Inquiry into border force passport check claims
Home Secretary Theresa May is launching an independent inquiry into claims the UK border force ceased carrying out some passport checks during the summer.
It is alleged staff were told to relax identity checks on non-EU nationals.
Brodie Clark, head of the force and a board member of the UK Border Agency, has already been suspended over the allegations along with two others.
Shadow Home Office minister Chris Bryant attacked Mrs May for previously issuing "advice to cut corners".
The official investigation will be led by the Chief Inspector of the UK Border Agency, John Vine.
Mrs May will make a statement in the Commons about the allegations on Monday afternoon, the Home Office confirmed.
In July, the Home Office said EU national checks could be reduced in "limited circumstances".'Incredulity and fury'
Ministers had agreed their biometric passports could be checked "upon the discretion of a UKBA official" instead of automatically.
It is now alleged Mr Clark told staff not to carry out checks on the passports of some people from outside the EU.
Once again, the issue of immigration - and its management - is a source of embarrassment for the Home Office.
It is five years since John, now Lord Reid, the then Labour Home Secretary, described the immigration system as "not fit for purpose".
Now it's a Conservative successor, Theresa May, whose language indicates exasperation.
It is not even the first row of its kind in the last fortnight. It is the third.
On Friday the Home Affairs Select Committee reported that 124,000 deportation cases had been shelved by the UK Border Agency. That's the population of Cambridge.
And before that we heard more than 5,000 foreign criminals awaiting deportation remain in the UK. Who told us that? John Vine, the inspector of the UK Border Agency. The very man brought in to look at these latest revelations.
The Home Office said in a statement: "Brodie Clark is alleged to have authorised UKBA officials to abandon biometric checks on non-European Economic Area nationals, the verification of the fingerprints of non-EEA nationals and warnings index checks on adults at Calais."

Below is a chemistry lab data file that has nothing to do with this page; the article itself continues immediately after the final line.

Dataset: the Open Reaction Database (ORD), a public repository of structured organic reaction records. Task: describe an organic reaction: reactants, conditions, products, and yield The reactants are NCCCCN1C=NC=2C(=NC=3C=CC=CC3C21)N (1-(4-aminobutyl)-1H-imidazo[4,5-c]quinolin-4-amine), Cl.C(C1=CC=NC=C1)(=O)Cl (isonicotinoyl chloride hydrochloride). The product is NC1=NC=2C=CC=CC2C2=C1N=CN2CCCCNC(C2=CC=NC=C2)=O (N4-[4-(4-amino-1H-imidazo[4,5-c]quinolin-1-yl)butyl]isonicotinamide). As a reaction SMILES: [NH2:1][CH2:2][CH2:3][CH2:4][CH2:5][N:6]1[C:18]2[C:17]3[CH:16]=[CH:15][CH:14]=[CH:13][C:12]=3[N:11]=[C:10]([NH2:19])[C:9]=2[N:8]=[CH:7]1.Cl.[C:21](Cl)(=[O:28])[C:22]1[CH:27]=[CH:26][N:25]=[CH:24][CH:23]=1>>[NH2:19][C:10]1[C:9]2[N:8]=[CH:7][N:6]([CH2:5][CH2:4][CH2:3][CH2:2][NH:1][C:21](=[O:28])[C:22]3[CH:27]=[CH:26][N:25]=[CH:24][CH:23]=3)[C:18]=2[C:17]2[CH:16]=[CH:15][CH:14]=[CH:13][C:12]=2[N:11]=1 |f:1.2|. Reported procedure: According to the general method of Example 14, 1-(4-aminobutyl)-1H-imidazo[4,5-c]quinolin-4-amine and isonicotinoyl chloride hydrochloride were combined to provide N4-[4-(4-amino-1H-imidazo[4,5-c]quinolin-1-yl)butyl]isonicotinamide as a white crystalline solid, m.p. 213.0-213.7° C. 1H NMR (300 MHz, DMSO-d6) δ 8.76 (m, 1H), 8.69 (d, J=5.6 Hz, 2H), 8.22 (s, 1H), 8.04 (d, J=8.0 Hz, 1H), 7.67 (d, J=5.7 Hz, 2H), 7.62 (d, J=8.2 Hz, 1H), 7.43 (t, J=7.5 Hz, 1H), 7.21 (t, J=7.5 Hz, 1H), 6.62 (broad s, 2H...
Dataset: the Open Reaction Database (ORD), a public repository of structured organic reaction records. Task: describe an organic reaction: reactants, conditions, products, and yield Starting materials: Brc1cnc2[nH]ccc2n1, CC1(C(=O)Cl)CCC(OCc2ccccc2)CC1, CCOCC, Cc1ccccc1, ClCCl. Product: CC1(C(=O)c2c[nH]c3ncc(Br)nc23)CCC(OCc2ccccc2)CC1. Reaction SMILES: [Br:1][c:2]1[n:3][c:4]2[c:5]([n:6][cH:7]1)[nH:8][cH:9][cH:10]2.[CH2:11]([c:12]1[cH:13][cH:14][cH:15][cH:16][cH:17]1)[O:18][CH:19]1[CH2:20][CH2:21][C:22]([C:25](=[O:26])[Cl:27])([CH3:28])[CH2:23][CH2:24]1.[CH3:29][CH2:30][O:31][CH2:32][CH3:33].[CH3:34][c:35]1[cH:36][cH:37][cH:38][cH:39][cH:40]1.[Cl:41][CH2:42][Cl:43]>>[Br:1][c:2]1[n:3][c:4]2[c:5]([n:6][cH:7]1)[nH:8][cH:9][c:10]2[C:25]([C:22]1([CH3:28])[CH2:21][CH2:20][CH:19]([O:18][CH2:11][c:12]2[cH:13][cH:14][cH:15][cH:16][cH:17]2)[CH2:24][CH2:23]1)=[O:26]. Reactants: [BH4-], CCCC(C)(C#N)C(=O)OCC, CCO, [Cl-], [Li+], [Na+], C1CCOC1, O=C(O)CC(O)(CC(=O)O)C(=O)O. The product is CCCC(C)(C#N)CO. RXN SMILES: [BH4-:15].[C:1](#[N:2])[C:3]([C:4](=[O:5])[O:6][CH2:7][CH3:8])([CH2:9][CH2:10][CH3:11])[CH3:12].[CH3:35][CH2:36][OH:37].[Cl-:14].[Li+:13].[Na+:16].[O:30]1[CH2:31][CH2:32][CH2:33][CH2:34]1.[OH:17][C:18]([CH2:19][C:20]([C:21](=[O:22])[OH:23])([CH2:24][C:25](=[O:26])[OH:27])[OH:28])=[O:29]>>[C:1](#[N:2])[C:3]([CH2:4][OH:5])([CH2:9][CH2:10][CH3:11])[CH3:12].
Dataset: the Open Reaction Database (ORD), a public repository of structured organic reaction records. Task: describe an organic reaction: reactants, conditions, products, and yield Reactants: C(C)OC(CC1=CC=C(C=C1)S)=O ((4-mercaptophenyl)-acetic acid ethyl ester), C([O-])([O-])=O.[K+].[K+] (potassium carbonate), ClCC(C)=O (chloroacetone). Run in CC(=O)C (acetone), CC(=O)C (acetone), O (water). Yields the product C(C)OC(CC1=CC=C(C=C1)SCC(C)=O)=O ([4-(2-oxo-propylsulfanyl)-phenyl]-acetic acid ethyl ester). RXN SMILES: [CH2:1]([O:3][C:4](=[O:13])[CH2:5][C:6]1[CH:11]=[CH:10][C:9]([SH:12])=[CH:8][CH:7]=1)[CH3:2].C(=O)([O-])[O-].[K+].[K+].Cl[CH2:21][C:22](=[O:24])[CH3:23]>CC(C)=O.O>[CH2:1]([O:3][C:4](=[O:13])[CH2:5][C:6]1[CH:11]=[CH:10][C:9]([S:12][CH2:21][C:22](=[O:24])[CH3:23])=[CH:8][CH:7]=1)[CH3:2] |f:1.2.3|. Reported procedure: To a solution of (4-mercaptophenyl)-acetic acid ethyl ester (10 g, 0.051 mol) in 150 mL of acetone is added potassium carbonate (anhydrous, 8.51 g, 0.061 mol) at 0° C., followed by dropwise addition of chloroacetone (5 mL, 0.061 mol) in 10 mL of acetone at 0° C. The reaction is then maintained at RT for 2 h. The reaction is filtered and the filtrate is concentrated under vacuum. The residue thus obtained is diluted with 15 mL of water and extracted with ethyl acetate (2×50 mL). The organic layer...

The warning index checks - aimed at flagging up those who may be "of interest" to the border agency - were apparently only abandoned in Calais, but continued at other entry points.
BBC home affairs correspondent Tom Symonds said the Home Office did not know the precise extent to which checks were relaxed.
Home Secretary Theresa May's reaction to the allegations was "incredulity and fury", a source told the BBC.
However, Mr Bryant MP said: "It seems ministers' advice in July was to cut some corners because there was a shortage of staff.
"Theresa May can huff and puff as much as she wants and suggest that she's furious, but if the decision was hers about the numbers of staff or the cutting of corners then she's got to stand up and face the music."
Staff working for the UK border force are responsible for checking passports and conducting immigration raids.
Senior UKBA official Graeme Kyle, who is director of operations at Heathrow Airport, is one of the two others suspended.'Staff shortages'
Sue Smith, of the Public and Commercial Services Union, said job cuts had led to staffing shortages.
"The travelling public, understandably, want to have a fast and efficient service, and yet we are also under a reduced work force," she said.
But Mark Reckless, a Tory member of the Home Affairs Select Committee, dismissed the idea that the checks had been relaxed because of cuts to personnel.
"This reflects a culture of impunity at the top of the civil service and the fact that however badly civil servants mess up they are never sacked," he added.
Biometric passports contain a digital image of the holder's face which can be used to compare with the printed version and check the passport has not been forged.
On Friday, the Home Affairs Select Committee reported that 124,000 deportation cases had been shelved by UKBA.